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Old 25 July 2011, 07:01   #1
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Mariner 75 problems starting from warm

1998 Mariner 75 - new impeller, fresh gearcase oil, new fuel pump diaphragms, clean fuel (added an external filter a couple of weeks ago) - but not sure when it was last serviced properly ...

We went across to the Folly Inn for lunch from Bucklers Hard and it was running fine - but when I tried to restart a couple of hours later, it was a b*gger to start again:
- turned over fine (new battery)
- fuel bulb primer was hard
- occasionally caught and then immediately died

It took maybe ten attempts to start with
a) Pushing the key upwards at the same time as turning it
b) The choke lever pulled fully up

I'm guessing that not enough fuel was getting through (there wasn't a smell of petrol that I would expect from flooded carbs) - any clues what I should do to make warm starting easier in future ?

PS It felt a little lumpy in the Solent on the way back from the IoW at about 17:00 for 3+ a nervous dog in a 4.8m !
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Old 25 July 2011, 09:14   #2
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You might have fouled the plugs, with the idle lever fully up and giving it plenty choke, given engine should still have been warm. Did the engine sound as if it was trying to catch, or was it simply turning over?

Fuel related: Did you switch fuel tanks and not open the vent fully? There is an internal fuel filter on your engine - check it's clean too.

Electrical related: Might be worth renewing the HT leads. Check you're getting a spark to all cylinders first. Lastly, check the wiring for the stop switch. There's been a few threads regards loose wiring, faulty switch or the lanyard key not fitting properly.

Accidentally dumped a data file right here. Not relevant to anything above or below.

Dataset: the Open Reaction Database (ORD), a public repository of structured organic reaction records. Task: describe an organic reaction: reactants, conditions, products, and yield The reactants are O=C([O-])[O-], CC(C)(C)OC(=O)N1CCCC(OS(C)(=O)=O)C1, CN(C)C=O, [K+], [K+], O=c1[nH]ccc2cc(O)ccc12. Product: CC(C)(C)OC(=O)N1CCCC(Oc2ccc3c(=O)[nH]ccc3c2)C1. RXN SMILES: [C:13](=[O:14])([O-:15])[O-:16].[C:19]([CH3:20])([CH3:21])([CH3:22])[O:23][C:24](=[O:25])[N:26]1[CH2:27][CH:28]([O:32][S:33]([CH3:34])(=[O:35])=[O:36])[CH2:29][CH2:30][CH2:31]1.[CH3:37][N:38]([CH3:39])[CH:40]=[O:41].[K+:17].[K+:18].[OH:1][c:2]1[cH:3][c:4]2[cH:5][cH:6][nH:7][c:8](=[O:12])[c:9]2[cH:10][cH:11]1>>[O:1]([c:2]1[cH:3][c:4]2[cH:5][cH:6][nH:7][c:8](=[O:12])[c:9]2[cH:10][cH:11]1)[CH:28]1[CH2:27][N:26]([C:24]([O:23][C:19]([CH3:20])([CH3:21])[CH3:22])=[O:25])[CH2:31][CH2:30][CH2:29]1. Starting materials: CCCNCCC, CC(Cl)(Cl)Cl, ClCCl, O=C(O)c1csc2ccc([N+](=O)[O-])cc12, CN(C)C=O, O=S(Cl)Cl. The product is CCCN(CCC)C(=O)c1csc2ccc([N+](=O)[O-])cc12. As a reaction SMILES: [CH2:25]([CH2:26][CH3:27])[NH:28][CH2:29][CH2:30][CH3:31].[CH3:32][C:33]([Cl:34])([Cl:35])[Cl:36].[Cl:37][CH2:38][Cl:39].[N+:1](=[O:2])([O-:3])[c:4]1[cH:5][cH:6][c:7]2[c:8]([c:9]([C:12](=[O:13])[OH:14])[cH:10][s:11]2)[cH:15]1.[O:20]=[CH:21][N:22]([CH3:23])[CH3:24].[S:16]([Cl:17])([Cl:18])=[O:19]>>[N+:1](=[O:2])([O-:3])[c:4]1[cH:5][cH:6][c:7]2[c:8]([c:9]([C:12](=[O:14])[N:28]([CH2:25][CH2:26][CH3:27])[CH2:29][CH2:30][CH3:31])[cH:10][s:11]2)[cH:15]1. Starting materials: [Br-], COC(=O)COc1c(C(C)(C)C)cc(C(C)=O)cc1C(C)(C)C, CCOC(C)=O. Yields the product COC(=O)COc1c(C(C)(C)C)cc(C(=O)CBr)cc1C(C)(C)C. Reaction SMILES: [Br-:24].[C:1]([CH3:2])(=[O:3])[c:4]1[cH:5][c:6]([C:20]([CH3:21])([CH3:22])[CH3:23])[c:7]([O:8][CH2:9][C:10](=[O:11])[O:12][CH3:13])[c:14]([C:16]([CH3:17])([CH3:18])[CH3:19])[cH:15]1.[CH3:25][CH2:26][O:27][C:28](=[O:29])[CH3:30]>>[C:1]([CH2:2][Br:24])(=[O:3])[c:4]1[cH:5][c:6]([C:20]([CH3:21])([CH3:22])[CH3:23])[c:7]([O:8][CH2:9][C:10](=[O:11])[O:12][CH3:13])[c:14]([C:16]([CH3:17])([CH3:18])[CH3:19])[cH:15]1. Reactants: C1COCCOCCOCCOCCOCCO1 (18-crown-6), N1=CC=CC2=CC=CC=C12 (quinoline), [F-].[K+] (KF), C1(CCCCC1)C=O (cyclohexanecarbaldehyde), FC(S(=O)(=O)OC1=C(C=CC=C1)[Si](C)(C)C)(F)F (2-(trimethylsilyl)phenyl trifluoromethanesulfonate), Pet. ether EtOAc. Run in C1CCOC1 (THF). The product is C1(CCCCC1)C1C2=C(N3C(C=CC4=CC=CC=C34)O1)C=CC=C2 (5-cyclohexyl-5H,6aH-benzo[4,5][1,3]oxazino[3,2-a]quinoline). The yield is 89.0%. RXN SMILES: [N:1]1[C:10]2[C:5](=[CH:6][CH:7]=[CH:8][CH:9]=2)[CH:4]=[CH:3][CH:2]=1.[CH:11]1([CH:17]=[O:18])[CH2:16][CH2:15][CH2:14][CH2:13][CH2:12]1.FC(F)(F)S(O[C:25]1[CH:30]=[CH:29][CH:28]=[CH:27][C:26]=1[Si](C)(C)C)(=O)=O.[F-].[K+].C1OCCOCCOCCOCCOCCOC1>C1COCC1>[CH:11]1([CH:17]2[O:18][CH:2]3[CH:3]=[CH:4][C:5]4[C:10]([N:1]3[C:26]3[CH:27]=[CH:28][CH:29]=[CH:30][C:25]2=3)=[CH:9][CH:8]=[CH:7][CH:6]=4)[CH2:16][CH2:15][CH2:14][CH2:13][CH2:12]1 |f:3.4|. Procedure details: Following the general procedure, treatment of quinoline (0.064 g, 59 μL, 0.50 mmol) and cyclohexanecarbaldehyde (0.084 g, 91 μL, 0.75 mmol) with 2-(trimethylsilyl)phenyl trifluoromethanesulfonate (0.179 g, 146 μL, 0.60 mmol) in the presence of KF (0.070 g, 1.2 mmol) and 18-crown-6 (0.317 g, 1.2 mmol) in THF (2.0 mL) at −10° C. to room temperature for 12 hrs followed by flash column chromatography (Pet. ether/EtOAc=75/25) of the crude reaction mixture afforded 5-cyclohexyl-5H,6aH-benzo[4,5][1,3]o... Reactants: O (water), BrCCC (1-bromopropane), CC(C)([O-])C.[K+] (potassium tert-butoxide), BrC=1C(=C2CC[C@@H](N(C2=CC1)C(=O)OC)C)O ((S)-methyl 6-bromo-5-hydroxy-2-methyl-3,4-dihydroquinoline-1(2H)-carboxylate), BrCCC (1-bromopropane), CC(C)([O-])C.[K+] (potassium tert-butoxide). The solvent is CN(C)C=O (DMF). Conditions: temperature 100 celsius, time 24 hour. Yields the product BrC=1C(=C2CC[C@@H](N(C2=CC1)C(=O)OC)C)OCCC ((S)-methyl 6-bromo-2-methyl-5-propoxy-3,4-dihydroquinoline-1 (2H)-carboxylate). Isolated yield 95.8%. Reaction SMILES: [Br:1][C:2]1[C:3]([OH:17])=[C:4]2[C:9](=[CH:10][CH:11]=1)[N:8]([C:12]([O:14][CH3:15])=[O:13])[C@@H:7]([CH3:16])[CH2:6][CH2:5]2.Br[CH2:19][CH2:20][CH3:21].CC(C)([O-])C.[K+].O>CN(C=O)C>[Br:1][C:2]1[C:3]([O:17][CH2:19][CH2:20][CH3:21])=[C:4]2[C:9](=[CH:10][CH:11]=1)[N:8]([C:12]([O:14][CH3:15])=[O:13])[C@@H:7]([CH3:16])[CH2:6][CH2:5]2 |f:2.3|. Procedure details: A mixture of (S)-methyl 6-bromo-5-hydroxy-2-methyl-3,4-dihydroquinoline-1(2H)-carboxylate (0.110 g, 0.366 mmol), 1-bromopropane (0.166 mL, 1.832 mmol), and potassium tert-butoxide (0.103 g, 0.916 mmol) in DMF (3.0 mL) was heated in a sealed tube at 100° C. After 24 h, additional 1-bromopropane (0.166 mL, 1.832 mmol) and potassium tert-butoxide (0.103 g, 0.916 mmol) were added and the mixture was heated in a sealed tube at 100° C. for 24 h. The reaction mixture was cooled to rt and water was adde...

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Old 25 July 2011, 10:29   #3
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Quote:
Originally Posted by spartacus View Post
You might have fouled the plugs, with the idle lever fully up and giving it plenty choke, given engine should still have been warm. Did the engine sound as if it was trying to catch, or was it simply turning over?.
Initially I had no choke applied - the outboard normally cold starts without any required (just the upwards push on the ignition key) - which might be indicative of wrongly adjusted carbs I suppose. Engine still felt warm, but was simply turning over (first 7 attempts) until I pulled out the choke lever fully and then it caught - but needed full choke to keep it running for about a minute (which I would normally associate with a cold rather than a warm engine!).

Quote:
Originally Posted by spartacus View Post
Fuel related: Did you switch fuel tanks and not open the vent fully? There is an internal fuel filter on your engine - check it's clean too..
I topped up the fuel tank with some fresh fuel - but the vent was left open over lunch. The internal fuel filter was flushed when I changed the diagphrams on the day before and looked clean.

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Originally Posted by spartacus View Post
Electrical related: Might be worth renewing the HT leads. Check you're getting a spark to all cylinders first. Lastly, check the wiring for the stop switch. There's been a few threads regards loose wiring, faulty switch or the lanyard key not fitting properly.
- I haven't checked sparks to all cylinders - on the midweek list !
- I did notice that a slight sideways pressure on the lanyard seemed to cut out the engine at idle, but 30nm of running that day at various other throttle settings did not seem to affect it (including some quite lumpy bits of sea).

The Garmin fishfinder is shutting down due to a high voltage (16.5v typically) at anything other than idle - but I'm putting that down to other things until I can dig out my multimeter.
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Old 25 July 2011, 17:30   #4
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Digging through the outboard manuals, I'm guessing that I should check the idle screw adjustment on all 3 carbs - hopefully tomorrow.